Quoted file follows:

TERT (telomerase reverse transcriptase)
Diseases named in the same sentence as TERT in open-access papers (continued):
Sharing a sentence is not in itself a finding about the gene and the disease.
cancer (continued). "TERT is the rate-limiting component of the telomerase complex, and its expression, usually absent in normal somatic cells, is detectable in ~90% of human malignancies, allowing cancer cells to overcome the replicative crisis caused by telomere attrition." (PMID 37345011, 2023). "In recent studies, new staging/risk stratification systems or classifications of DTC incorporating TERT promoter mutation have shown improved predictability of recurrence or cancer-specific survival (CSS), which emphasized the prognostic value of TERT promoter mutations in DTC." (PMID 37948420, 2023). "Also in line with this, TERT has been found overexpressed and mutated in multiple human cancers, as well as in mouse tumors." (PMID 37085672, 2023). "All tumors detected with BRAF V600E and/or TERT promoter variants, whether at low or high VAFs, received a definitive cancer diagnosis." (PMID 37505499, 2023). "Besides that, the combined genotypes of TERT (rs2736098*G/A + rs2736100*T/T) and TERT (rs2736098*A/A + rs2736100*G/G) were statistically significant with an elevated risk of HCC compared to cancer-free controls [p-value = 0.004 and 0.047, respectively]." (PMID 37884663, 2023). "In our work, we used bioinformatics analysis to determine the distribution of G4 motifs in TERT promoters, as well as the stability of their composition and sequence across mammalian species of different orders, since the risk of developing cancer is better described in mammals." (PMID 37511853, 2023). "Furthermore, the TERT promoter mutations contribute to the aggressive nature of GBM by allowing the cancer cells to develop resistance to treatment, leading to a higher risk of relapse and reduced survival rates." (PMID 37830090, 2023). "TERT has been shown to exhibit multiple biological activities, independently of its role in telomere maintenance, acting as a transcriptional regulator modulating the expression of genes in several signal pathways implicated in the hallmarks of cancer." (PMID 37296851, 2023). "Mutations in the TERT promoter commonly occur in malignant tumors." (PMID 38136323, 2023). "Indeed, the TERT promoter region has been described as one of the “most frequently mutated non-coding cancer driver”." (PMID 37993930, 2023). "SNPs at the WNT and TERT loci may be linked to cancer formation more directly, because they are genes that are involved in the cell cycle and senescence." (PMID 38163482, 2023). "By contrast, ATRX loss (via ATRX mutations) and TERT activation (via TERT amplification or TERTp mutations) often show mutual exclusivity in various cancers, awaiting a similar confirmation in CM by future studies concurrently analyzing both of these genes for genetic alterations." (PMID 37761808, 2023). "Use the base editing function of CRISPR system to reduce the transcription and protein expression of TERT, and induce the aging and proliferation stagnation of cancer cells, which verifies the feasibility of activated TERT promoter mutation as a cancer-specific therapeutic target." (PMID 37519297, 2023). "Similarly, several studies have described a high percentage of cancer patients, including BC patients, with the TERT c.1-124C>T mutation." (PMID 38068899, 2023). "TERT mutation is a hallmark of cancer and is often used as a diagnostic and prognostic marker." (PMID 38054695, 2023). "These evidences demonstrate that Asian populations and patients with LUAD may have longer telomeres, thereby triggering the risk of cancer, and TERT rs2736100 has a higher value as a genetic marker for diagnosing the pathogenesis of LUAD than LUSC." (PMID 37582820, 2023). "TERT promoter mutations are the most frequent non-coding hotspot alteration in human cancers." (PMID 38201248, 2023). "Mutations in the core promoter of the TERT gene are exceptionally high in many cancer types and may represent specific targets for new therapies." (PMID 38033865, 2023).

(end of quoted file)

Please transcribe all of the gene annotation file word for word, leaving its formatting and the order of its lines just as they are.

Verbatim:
TERT (telomerase reverse transcriptase)
Diseases named in the same sentence as TERT in open-access papers (continued):
Sharing a sentence is not in itself a finding about the gene and the disease.
cancer (continued). "TERT is the rate-limiting component of the telomerase complex, and its expression, usually absent in normal somatic cells, is detectable in ~90% of human malignancies, allowing cancer cells to overcome the replicative crisis caused by telomere attrition." (PMID 37345011, 2023). "In recent studies, new staging/risk stratification systems or classifications of DTC incorporating TERT promoter mutation have shown improved predictability of recurrence or cancer-specific survival (CSS), which emphasized the prognostic value of TERT promoter mutations in DTC." (PMID 37948420, 2023). "Also in line with this, TERT has been found overexpressed and mutated in multiple human cancers, as well as in mouse tumors." (PMID 37085672, 2023). "All tumors detected with BRAF V600E and/or TERT promoter variants, whether at low or high VAFs, received a definitive cancer diagnosis." (PMID 37505499, 2023). "Besides that, the combined genotypes of TERT (rs2736098*G/A + rs2736100*T/T) and TERT (rs2736098*A/A + rs2736100*G/G) were statistically significant with an elevated risk of HCC compared to cancer-free controls [p-value = 0.004 and 0.047, respectively]." (PMID 37884663, 2023). "In our work, we used bioinformatics analysis to determine the distribution of G4 motifs in TERT promoters, as well as the stability of their composition and sequence across mammalian species of different orders, since the risk of developing cancer is better described in mammals." (PMID 37511853, 2023). "Furthermore, the TERT promoter mutations contribute to the aggressive nature of GBM by allowing the cancer cells to develop resistance to treatment, leading to a higher risk of relapse and reduced survival rates." (PMID 37830090, 2023). "TERT has been shown to exhibit multiple biological activities, independently of its role in telomere maintenance, acting as a transcriptional regulator modulating the expression of genes in several signal pathways implicated in the hallmarks of cancer." (PMID 37296851, 2023). "Mutations in the TERT promoter commonly occur in malignant tumors." (PMID 38136323, 2023). "Indeed, the TERT promoter region has been described as one of the “most frequently mutated non-coding cancer driver”." (PMID 37993930, 2023). "SNPs at the WNT and TERT loci may be linked to cancer formation more directly, because they are genes that are involved in the cell cycle and senescence." (PMID 38163482, 2023). "By contrast, ATRX loss (via ATRX mutations) and TERT activation (via TERT amplification or TERTp mutations) often show mutual exclusivity in various cancers, awaiting a similar confirmation in CM by future studies concurrently analyzing both of these genes for genetic alterations." (PMID 37761808, 2023). "Use the base editing function of CRISPR system to reduce the transcription and protein expression of TERT, and induce the aging and proliferation stagnation of cancer cells, which verifies the feasibility of activated TERT promoter mutation as a cancer-specific therapeutic target." (PMID 37519297, 2023). "Similarly, several studies have described a high percentage of cancer patients, including BC patients, with the TERT c.1-124C>T mutation." (PMID 38068899, 2023). "TERT mutation is a hallmark of cancer and is often used as a diagnostic and prognostic marker." (PMID 38054695, 2023). "These evidences demonstrate that Asian populations and patients with LUAD may have longer telomeres, thereby triggering the risk of cancer, and TERT rs2736100 has a higher value as a genetic marker for diagnosing the pathogenesis of LUAD than LUSC." (PMID 37582820, 2023). "TERT promoter mutations are the most frequent non-coding hotspot alteration in human cancers." (PMID 38201248, 2023). "Mutations in the core promoter of the TERT gene are exceptionally high in many cancer types and may represent specific targets for new therapies." (PMID 38033865, 2023).